In our new video series The Breakdown, we shoot artists and producers in the studio showing us the gear and techniques behind some of their best tracks.
LA-based, Italian-born techno producer David Castellani is a busy man. As a producer, he spent 2021 delivering a string of EPs of rolling, club-ready techno on his own Noetic label.
Across tracks including the electro-tinged Alpha Gamma and the pulsing Electrochemical, he has defined a sound based around hard-hitting percussion and high-energy modular synth jams.
As extracurricular activities, Castellani also runs a clothing brand, After Infinite, and a newly launched modular company, Anti-Kulture, with his partner. We caught up with him to find out how he pieces together tracks and get a sneak peek of his debut module, the Precision Disruptor sequencer.
What was your first introduction to making electronic music?
“One of the most significant moments in my electronic music-making past was when I got my first piece of hardware gear, the original Elektron Analog Keys. It changed my life completely. Having the tactile experience felt like I was connecting directly to the source and I was becoming an extension of the sound.
“It was both a source of creative inspiration and technical knowledge and through it I learned most of the concepts I now take with me everyday. I’ve actually gotta say that I am pretty disappointed that Elektron didn’t update the MK2 with a keyboard version.”
When did you discover modular synthesis? What drew you to it?
“I knew that there were sounds that could be obtained with modular synths that were out of reach with traditional hardware instruments, but it was only five years ago when I finally took the plunge and purchased my first set of modules.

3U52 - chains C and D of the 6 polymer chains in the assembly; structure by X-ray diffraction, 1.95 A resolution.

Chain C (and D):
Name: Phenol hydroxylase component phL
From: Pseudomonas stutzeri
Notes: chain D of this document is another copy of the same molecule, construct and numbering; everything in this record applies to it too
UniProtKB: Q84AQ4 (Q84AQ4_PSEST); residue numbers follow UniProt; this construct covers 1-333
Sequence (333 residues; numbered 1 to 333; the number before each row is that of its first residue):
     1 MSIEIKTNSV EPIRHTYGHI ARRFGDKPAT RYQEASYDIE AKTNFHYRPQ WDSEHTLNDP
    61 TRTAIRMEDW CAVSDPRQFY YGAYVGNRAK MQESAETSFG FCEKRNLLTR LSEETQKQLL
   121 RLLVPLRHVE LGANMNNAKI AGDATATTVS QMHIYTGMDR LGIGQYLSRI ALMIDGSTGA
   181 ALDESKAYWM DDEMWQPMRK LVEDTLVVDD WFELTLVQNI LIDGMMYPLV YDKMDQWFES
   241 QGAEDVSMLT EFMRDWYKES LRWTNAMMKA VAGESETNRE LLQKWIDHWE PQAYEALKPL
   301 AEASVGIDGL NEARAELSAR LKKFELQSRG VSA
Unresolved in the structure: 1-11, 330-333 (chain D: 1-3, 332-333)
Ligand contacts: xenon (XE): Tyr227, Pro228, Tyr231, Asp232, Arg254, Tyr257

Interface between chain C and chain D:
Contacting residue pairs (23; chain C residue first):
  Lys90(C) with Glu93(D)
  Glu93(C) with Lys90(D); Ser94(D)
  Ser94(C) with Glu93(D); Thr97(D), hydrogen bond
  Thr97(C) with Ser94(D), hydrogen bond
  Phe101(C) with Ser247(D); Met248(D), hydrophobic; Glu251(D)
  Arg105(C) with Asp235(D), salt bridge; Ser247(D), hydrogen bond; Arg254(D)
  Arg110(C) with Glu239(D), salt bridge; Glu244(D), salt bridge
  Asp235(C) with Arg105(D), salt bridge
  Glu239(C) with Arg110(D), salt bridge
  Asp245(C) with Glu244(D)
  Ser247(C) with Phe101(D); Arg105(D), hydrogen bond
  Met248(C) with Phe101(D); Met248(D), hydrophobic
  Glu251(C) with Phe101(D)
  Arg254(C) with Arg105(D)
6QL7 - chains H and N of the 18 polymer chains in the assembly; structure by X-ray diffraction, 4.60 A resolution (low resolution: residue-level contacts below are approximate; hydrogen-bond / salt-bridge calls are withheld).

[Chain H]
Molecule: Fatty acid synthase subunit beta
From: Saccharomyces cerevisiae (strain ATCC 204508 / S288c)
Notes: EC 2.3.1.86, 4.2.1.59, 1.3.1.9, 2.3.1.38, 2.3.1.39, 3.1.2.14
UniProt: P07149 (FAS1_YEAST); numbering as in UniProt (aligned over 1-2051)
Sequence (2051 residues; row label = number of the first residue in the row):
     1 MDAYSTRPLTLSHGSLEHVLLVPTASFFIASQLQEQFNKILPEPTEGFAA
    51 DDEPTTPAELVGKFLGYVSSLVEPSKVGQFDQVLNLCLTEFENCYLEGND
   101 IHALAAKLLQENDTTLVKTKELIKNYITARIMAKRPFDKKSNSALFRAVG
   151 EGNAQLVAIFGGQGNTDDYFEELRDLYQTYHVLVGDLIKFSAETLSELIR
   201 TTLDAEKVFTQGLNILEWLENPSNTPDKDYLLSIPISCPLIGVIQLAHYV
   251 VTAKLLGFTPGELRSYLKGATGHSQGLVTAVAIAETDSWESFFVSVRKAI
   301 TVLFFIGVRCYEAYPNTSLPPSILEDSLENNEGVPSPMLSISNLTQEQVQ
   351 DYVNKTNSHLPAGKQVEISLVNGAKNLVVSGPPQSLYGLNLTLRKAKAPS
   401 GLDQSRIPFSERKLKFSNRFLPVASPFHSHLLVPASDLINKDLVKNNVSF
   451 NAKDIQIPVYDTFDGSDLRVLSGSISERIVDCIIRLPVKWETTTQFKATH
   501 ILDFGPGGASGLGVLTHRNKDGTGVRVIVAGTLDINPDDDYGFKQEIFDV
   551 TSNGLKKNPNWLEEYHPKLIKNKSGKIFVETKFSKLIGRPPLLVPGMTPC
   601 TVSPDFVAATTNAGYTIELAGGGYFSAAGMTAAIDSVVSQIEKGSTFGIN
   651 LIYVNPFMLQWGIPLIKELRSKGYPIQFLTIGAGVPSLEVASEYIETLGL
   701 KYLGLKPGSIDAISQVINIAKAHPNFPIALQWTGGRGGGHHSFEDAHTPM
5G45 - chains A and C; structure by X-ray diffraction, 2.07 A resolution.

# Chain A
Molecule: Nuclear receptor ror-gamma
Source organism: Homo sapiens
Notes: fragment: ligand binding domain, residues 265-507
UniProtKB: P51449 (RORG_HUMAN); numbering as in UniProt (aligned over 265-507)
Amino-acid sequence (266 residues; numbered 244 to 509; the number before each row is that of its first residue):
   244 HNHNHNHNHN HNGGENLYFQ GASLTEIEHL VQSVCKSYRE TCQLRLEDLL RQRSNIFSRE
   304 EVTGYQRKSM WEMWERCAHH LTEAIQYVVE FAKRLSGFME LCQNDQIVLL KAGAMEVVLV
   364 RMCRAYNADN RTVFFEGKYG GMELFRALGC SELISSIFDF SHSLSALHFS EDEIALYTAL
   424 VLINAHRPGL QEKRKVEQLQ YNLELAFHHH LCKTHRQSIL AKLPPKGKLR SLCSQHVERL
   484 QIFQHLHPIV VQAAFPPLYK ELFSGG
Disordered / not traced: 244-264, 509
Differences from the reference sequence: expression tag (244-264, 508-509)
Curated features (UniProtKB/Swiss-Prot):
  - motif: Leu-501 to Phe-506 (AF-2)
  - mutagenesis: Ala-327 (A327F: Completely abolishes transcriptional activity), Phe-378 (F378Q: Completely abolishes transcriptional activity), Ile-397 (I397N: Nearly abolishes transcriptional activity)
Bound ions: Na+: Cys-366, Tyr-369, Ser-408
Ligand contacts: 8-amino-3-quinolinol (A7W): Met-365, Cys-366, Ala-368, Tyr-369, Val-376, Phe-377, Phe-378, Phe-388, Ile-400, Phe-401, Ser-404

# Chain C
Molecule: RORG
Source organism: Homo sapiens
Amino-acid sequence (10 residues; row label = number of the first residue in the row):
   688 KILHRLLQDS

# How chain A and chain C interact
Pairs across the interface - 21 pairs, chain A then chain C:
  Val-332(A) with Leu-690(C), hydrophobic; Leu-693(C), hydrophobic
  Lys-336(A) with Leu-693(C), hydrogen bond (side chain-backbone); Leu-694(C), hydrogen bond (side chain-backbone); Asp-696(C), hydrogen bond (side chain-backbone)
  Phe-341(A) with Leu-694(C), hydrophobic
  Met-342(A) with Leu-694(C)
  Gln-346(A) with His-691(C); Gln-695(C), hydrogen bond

“My very first buy was the Make Noise Shared System. I clearly remember looking at it and wondering how to use it. It was so beautifully constructed, yet still very foreign in many ways and it did not lend itself to instant results. Finally one night, I had an eight-hour marathon learning session on YouTube and then things really started to click.”
You mention several modular sequencers in the video, but what are your other go-to modules?
“Oscillators are usually the modules I get most excited about. And to be honest, picking one feels a lot like neglect to the others. One of my favourite pairings is the Make Noise DPO alongside the RxMx. Together, those two are an overwhelming fountain of creativity and the results are astonishing.
"You can use them all across the frequency spectrum and for so many different purposes. I just love modules that I know can deliver something new every time I patch them up, it’s always an exciting and satisfying process.
“As far as effects go, I am always looking for ways to push the sounds a bit further. I’ve recently fallen in love with the E520 by Synthesis Technology. It’s got a considerable footprint but has so much to offer and I highly recommend it to anyone wanting to bend their sound.”
What advice would you offer someone setting up their first modular system?
“One of the most important things to do when jumping into the modular world is having a proper understanding of synthesis. This will help you realise what components you will need and will help you figure out how the modules work.